Hungary's inflation accelerated to an annual 5.5% in September, a near nine-year high, from 4.9% the previous month, in line with analysts’ forecasts.
On a monthly basis, prices edged up 0.2%. Core inflation rose from 3.6% in August to 4%, the highest since August 2020. Fuel prices jumped 21.6% y/y in September.
Prices of durable consumer goods increased further. On a monthly basis, the 0.9% rise translated into a 5.1% y/y reading. The last time durables' inflation was above 5% was back in 2009. Food prices grew 4.4% on an annual basis, fuelled by seasonal factors such as the increase in the price of vegetables.
The price of services increased by 3.2% y/y, which again goes against the seasonal pattern, ING Bank said in a note.
In its latest quarterly Inflation Report, the National Bank (MNB) predicted a further rise in inflation in the autumn months and put CPI over 5% for the rest of the year, but the September data exceed its latest forecast, which could further put more pressure on the central bank for a stronger tightening, analysts said.
Hungary’s central bank raised the base by 30bp at three successive meetings between June and August from 0.6% to 1.5%, but slowed the pace of monetary tightening to 15bp at the end of September.
The central bank forecasts that inflation will start to fall from the beginning of 2022, returning to the central bank's tolerance band of below 4% in Q2, stabilising at 3% in H2, which is later than expected in the previous report three months earlier. Last month MNB has revised its inflation forecast from 4.1% in 2021 to 4.6-4.7% and from 3.1% to 3.4-3.8% in 202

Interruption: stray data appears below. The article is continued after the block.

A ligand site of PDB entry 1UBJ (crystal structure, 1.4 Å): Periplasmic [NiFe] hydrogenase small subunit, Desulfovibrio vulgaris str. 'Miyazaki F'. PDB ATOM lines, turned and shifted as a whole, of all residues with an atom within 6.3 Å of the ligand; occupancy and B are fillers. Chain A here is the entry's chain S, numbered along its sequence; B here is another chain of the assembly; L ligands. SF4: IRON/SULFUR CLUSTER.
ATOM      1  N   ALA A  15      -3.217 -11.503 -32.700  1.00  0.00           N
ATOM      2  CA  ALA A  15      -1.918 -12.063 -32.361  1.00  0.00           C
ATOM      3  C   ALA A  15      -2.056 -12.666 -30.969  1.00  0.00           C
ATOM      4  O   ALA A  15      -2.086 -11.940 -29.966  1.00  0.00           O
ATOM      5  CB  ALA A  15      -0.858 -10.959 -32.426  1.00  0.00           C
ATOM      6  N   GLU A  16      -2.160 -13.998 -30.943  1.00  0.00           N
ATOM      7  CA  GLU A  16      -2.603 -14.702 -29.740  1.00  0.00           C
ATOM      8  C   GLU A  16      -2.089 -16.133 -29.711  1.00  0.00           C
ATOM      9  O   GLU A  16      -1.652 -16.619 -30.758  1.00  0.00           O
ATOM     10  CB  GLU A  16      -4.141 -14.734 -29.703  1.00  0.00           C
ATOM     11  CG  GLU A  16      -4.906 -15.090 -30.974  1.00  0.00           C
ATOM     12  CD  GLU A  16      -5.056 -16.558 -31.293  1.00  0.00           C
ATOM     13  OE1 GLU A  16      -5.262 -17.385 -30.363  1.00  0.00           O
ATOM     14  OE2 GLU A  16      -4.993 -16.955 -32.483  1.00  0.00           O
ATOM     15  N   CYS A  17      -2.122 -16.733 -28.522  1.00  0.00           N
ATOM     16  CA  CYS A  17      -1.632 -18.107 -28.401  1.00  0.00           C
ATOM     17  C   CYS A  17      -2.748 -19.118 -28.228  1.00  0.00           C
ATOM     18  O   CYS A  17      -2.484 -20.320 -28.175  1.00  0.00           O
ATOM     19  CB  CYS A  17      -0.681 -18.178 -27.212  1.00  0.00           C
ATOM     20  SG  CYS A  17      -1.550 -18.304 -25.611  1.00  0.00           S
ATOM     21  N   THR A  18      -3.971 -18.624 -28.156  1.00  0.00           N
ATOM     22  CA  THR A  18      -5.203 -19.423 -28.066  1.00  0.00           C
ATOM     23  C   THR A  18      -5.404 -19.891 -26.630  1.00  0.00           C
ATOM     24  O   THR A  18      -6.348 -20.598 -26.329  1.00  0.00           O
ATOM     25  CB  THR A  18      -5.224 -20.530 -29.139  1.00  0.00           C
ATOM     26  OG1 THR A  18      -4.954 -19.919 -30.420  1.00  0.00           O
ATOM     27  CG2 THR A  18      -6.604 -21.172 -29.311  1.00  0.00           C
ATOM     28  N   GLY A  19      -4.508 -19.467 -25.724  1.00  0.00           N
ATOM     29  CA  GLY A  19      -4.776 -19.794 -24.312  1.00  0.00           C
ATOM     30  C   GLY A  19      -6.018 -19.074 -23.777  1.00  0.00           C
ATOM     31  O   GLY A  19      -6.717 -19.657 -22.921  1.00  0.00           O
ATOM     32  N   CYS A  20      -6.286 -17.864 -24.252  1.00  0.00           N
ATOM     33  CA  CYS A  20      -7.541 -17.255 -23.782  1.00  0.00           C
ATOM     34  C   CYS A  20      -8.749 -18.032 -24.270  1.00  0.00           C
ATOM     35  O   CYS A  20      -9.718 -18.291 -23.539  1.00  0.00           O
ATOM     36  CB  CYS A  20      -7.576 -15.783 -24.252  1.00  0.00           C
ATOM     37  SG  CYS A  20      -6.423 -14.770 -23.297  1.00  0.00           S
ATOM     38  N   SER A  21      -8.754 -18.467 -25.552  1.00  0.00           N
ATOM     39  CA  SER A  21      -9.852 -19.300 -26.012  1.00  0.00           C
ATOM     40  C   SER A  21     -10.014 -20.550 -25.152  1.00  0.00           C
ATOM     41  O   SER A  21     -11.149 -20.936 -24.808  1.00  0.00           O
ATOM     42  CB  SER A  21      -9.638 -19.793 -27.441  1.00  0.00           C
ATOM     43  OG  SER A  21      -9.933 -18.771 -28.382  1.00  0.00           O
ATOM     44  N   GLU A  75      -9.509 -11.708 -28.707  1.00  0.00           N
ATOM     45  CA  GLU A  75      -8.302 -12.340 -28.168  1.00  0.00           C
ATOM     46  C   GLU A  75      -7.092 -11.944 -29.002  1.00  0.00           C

In a separate report, the MNB said the increase in headline inflation was broad-based, as all major groups showed stagnation or acceleration. Fuel added 1.4pp to the figure.
The annual increase in industrial goods prices is higher than the average of previous years, reflecting the gradual pass-through of global commodity price increases into consumer prices, the MNB said.
Rising oil and food prices will continue to push inflation up in the fourth quarter, analysts said. Erste Bank expects inflation to peak at 6% in November.
Upside risks have only intensified in recent weeks due to the energy crisis in Europe and the HUF1.2 trillion (€3.4bn) transfer to be paid out by Fidesz in the coming months, including the tax rebate for families and bonus payments to pensioners.
The data and the outlook underpin the case for a continuation of the cycle of interest rate hikes, and some experts believe that the Monetary Council may need to step up the pace again in October.
ING has left its 2021 inflation forecast unchanged at 4.7% growth, and next year’s inflation could decelerate to 3.7% in 2022.